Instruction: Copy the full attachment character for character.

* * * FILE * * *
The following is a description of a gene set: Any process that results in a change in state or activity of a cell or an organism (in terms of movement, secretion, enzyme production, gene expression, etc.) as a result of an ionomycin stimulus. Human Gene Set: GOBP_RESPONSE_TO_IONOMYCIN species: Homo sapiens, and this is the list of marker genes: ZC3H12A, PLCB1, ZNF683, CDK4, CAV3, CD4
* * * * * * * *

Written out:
The following is a description of a gene set: Any process that results in a change in state or activity of a cell or an organism (in terms of movement, secretion, enzyme production, gene expression, etc.) as a result of an ionomycin stimulus. Human Gene Set: GOBP_RESPONSE_TO_IONOMYCIN species: Homo sapiens, and this is the list of marker genes: ZC3H12A, PLCB1, ZNF683, CDK4, CAV3, CD4